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England no longer fear football’s death penalty

DUSSELDORF – England have suffered plenty of penalty shoot-out heartache but showed composure against Switzerland on July 6 to seal a Euro 2024 semi-final place and prove their spot-kick improvement under manager Gareth Southgate.

There was not much to enthuse over in the 120 minutes as the teams played to a 1-1 draw in Dusseldorf. And ahead of the shoot-out, England may have had flashbacks to the Euro 2020 final at Wembley where they lost to Italy in another shattering defeat.

But Southgate, driven by his own personal failure at Euro 96 on home soil, has worked to improve the mentality of his team in shoot-outs.

They netted all five kicks against the Swiss with confidence. After the 5-3 shoot-out success, he said: “In a penalty shoot-out their composure was impeccable.”

The comments from his team at the Merkur Spiel-Arena highlight this belief.

When asked how he felt about taking the pressure-laden final kick, Trent Alexander-Arnold said: “Excitement, to be honest. It’s a moment I prepared for. They’re the moments that all players want to have. To be on the final penalty and win it for your country was something I’ll never forget.”

Bukayo Saka, who was racially abused after missing a penalty against Italy, added: “You can fail once but you have a choice of whether or not you gonna put yourself in that position again. I’m a guy that’s gonna put myself in that position, I believed in myself.”

Even those who did not step up had great confidence in their teammates who did. Said Ezri Konsa: “Never in doubt, especially with the boys that took them. Very confident. It’s something that we’ve been working on for quite a while now.”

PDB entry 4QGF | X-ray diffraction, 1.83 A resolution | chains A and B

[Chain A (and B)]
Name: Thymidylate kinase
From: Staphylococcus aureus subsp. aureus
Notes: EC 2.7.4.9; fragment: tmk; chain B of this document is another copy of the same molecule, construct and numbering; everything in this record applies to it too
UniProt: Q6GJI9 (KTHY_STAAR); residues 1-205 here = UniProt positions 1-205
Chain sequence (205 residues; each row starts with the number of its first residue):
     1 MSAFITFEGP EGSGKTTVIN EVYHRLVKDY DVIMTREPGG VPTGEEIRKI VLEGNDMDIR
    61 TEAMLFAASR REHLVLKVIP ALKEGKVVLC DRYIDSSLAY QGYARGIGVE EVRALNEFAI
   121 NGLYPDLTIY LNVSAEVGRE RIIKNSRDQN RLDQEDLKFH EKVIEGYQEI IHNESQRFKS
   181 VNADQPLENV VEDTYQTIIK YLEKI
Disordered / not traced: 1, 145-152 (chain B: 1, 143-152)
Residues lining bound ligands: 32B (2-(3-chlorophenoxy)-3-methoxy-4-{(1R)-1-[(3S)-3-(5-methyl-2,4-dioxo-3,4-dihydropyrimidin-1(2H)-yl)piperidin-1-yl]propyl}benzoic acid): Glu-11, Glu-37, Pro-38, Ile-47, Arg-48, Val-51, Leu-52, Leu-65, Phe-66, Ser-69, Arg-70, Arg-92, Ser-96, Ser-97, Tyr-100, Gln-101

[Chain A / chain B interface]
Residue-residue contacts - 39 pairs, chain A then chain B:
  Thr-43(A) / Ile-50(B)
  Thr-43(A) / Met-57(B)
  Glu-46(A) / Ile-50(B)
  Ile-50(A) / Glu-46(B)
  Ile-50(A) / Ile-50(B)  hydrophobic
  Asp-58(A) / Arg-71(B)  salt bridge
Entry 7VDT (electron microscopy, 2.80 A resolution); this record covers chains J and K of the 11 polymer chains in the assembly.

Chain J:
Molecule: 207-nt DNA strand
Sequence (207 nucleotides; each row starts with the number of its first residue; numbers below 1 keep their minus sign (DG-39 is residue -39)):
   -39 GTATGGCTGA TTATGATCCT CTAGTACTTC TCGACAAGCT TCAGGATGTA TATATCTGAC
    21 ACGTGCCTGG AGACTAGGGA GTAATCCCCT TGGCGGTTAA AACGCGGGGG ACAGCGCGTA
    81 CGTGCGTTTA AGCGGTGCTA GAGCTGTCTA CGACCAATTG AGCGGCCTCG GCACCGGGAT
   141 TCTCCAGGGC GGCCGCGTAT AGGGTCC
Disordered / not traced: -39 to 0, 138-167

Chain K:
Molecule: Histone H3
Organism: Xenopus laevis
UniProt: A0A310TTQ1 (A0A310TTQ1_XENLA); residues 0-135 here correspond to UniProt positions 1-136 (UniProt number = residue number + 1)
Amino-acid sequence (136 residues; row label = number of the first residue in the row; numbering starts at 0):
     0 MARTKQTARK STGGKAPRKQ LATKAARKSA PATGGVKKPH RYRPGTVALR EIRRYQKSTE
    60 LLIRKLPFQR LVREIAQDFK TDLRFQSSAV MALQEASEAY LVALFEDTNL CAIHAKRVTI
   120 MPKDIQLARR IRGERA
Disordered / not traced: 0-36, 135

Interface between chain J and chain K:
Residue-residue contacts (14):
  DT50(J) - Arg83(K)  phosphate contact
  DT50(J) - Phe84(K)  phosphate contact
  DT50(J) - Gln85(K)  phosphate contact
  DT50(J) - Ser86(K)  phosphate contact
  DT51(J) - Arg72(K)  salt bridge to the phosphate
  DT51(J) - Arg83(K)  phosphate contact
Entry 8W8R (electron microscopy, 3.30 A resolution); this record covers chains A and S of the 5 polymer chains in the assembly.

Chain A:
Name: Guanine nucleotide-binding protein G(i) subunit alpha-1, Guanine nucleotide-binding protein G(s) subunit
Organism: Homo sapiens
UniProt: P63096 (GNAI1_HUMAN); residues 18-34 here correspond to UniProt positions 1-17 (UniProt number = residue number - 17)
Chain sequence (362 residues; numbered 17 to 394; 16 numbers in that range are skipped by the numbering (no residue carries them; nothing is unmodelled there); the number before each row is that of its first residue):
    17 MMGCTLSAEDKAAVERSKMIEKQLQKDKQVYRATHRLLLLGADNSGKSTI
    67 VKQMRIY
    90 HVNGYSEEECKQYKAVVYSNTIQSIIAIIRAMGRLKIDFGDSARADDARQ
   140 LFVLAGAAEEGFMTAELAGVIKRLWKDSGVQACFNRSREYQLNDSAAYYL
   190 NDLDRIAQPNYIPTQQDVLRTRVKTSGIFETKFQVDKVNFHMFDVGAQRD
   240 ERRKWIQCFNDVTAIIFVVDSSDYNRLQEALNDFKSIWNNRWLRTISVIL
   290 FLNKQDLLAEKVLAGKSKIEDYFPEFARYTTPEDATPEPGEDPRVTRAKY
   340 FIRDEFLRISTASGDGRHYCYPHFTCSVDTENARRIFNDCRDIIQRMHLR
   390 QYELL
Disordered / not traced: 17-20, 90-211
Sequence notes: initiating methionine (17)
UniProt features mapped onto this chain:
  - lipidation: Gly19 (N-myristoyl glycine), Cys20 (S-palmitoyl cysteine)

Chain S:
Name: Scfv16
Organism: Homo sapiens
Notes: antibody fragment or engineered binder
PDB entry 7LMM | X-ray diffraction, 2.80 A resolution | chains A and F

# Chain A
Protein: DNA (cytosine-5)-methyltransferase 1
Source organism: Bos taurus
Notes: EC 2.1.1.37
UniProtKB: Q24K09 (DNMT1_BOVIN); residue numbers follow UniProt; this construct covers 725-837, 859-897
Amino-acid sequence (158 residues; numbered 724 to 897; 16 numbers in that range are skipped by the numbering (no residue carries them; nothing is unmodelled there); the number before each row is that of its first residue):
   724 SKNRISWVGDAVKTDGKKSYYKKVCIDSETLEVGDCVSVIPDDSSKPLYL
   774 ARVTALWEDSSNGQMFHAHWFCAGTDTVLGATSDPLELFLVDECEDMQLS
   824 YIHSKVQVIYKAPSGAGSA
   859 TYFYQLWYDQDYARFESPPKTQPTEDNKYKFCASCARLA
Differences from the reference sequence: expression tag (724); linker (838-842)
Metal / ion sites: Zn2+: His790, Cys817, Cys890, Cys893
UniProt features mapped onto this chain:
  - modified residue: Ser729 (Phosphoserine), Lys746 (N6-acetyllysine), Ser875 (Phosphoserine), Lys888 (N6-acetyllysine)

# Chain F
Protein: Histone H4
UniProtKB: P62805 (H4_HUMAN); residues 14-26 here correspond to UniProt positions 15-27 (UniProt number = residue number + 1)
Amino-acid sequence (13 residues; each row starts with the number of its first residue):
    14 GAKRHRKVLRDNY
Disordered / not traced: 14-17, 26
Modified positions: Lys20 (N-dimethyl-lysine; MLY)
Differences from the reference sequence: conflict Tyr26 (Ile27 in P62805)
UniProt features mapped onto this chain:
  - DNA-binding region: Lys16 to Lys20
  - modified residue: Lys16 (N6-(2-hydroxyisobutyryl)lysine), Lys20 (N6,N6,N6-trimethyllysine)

The victory was another step forward in banishing a demon that has followed England for 34 years, since the semi-final of the 1990 World Cup when they lost on spot kicks to West Germany.

It was England’s third shoot-out success at the World Cup or European Championship in 10 attempts. Some of those losses have become engrained in the nation’s football psyche. After the heartache of Italia 90, the Germans inflicted another semi-final shoot-out disappointment at Euro 96, when Southgate missed England’s sixth kick at Wembley.

His personal heartbreak was repeated when England lost five shoot-outs in a row in major competitions. And when he became manager of the side in 2016, Southgate made it his ambition to change the mentality of the team around penalties. He recognised it was not a lack of ability, but a mental battle and something that could be improved through changing how the team train.

In the pressure-filled moment of taking the penalty, with tired legs and the weight of a nation on their shoulders, it was as much about how they would deal with the situation as a test of skill.

“All I wanted was the ball: put it on the spot, get it over and done with,” Southgate said of his 1996 experience.

He knew he needed his players to be more focused, and England finally ended their run of shoot-out losses when they beat Colombia 4-3 in the last 16 at the 2018 World Cup.

Southgate had made his tired players practise penalties over and over at the end of training sessions, trying to replicate what their legs may feel like after 120 minutes of a game. He tried to improve their technique and made them more confident in trusting their ability to pick the right spot.

Place the ball where the goalkeeper cannot get it, even if he guesses right. He asked the players to slow down their process once the referee blew his whistle for the penalty to be taken and not rush.

At Euro 2020, England lost to Italy in the final on penalties, but the victory over Switzerland was their second in three shoot-outs at major tournaments under Southgate. Including the 6-5 shoot-out win over the Swiss in the 2019 Nations League third-place play-off, that is three in four, a 75 per cent success rate.

“We’ve been in four (shoot-outs) and have won three. We got absolutely crucified for the one we lost,” Southgate said.

His opposite number Murat Yakin insisted there should be no recriminations for Manuel Akanji, the only player who missed from the spot.

He said: “It is a missed penalty. And now, he doesn’t need to be bothered any more about it when you see how he played, the responsibility he carried on his shoulders.” – REUTERS, AFP